People who own their home outright rate their life satisfaction higher than those living in both private and social rented housing, ONS data has found.
Within the rental sector, the data reveals that those renting in social housing rate life satisfaction lower than those who rent privately.
Marc von Grundherr, director of Benham and Reeves, said: “We’re a nation of aspirational homeowners and so it’s no surprise that those who have managed to own their own home will feel more satisfied with themselves, compared to those that remain resigned to a rental market plagued by issues of affordability.
“However, with employment levels at record highs and those listed as employed leading the way when it comes to homeownership, we should hopefully see more and more tenants make the jump to homeowner over the coming years and enjoy an uplift in life satisfaction when they do.”
The data shows that there is a larger amount of people living in social housing who are either single, have bad health or are unemployed compared to those with a mortgage.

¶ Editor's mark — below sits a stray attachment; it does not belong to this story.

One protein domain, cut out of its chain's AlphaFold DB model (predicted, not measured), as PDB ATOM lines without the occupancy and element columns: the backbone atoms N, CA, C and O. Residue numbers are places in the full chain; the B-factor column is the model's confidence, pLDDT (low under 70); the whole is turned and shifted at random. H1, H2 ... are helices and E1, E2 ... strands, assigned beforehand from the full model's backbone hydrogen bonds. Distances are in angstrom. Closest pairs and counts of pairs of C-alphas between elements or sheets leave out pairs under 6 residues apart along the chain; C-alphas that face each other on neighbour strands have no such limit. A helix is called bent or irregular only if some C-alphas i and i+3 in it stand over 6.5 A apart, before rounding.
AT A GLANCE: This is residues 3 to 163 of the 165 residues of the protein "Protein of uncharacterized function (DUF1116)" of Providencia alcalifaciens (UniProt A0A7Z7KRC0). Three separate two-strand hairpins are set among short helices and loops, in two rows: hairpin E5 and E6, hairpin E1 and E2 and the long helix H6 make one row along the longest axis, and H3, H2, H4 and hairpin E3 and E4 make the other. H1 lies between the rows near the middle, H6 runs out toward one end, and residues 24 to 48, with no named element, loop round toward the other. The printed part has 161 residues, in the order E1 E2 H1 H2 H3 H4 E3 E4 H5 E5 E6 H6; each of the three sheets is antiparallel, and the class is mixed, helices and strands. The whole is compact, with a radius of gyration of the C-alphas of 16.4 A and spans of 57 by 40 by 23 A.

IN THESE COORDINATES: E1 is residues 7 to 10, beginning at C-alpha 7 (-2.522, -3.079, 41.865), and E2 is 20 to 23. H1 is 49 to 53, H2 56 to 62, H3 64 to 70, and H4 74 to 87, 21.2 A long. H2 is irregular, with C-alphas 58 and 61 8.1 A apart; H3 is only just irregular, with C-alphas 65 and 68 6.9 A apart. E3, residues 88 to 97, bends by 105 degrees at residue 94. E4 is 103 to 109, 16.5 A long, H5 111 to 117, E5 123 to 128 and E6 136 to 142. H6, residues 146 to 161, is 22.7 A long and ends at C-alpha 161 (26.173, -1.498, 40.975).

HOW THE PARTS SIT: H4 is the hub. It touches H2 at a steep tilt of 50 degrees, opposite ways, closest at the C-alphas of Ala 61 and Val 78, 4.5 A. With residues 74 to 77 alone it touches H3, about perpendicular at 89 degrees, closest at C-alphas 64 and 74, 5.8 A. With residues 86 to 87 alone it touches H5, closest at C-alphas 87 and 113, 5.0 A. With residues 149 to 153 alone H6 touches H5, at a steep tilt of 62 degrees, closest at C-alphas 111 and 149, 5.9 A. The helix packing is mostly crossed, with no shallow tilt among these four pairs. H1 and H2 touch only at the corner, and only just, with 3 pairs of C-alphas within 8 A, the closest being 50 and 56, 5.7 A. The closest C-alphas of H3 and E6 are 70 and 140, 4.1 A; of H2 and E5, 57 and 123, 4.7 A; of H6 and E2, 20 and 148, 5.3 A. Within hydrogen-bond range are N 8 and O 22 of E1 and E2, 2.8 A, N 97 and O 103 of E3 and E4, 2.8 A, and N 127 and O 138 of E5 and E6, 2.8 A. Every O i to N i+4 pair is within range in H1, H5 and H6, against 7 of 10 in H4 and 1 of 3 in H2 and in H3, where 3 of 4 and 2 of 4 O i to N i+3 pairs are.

Almost half (42.1%) of those living in social housing claimed to be employedcompared to 83.3% of those who bought with a mortgage or loan.
Of those in social housing, 16.6% are in ‘bad’ or ‘very bad’ health, compared with 4% of those privately renting and 3% of those with a mortgage.
The ONS reports that age is the personal characteristic most strongly related to lifesatisfaction, and is reportedly higher on average for younger adults, dropping to its lowest point when people are in their 40s.
Life satisfaction rises again as people near retirement age, and dips as people entertheir 80s.
Chris Knight, chief executive at Legal & General Retail Retirement, added: “It’s great to see that individuals at and in retirement are some of the happiest people in our society.
“It often lasts much longer, and is more varied and active. Today’s retirees are travelling the world, having experiences with the grandkids or renovating their homes.
“From a financial point of view, however, planning to make your money last for 20 or 30 years can be daunting. Legal & General’s research suggests that the financial decisions people make about how they choose to receive an income from their pension could directly affect their wellbeing.
“Legal & General, we believe there is a role for financial services to play to help people enjoy longer, happier and healthier retirements.”